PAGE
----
TAMPA — City officials unveiled plans Tuesday for a $340 million expansion of the reclaimed water system and a proposal to force people who live along the system’s lines to use the water.
“It’s a step in the right direction,” said Mayor Pam Iorio. “Supplying the majority of the city with reclaimed water is going to take time. It’s going to take funding. First you have to start with a plan.”
Reclaimed water lines currently reach about 8,700 customers in south Tampa. About 3,600 customers have already connected to the system.
Under the proposal, people with access to the highly treated wastewater would not be able to use drinkable water for lawn watering as of Dec. 1.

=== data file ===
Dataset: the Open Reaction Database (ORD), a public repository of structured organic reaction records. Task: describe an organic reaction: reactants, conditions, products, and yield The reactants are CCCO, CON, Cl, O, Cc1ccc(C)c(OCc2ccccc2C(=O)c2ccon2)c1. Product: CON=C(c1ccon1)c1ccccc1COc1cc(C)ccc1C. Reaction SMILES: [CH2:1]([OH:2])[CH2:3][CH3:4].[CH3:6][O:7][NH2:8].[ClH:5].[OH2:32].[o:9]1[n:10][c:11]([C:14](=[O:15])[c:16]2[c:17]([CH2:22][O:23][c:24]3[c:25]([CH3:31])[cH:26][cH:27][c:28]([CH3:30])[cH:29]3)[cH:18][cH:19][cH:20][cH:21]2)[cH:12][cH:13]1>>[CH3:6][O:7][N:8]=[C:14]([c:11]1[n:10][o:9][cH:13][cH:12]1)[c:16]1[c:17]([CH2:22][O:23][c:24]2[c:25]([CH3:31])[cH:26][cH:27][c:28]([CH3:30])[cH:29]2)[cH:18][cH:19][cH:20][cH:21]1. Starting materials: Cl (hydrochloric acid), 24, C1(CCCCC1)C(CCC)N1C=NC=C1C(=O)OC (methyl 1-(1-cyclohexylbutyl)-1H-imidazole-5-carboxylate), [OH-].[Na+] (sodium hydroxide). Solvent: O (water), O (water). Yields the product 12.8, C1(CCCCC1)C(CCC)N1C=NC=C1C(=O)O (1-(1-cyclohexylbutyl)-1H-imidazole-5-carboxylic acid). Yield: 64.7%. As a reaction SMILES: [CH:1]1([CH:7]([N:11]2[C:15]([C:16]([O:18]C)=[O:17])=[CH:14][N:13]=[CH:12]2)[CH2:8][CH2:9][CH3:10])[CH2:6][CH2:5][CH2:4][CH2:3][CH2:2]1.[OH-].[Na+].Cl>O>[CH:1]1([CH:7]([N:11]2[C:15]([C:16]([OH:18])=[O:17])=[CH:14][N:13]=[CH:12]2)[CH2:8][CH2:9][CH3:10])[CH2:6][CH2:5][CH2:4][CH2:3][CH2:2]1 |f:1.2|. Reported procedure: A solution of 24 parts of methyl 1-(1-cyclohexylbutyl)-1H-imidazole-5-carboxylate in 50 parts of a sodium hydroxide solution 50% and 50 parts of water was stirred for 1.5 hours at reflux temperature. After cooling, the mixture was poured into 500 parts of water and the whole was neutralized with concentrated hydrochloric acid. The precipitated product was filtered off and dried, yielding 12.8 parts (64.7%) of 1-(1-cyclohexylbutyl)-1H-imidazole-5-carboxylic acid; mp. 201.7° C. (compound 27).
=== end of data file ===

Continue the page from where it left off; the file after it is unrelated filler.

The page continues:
To enforce the rule, city officials say they will remove potable water irrigation meters along reclaimed lines and remove or lock reclaimed water meters that are not being used.
The City Council is scheduled to consider the recommendations at a workshop May 28.
“It’s long overdue,” Council member John Dingfelder said of the proposal. “Putting drinking water out on yards when you’ve got access to reclaimed is sinful.”
An expansion that could be completed in five years would reach another 9,000 customers in an area loosely bordered by Bayshore Boulevard, Ballast Point and North Hyde Park as well as big users such as Tampa International Airport and International Plaza.
By 2024, the water would service neighborhoods in New Tampa.
The cost of construction would be shared by the city, the Southwest Florida Water Management District, and Tampa Bay Water, the regional utility. Tampa Bay Water wants to take some of the reclaimed water to Pasco County.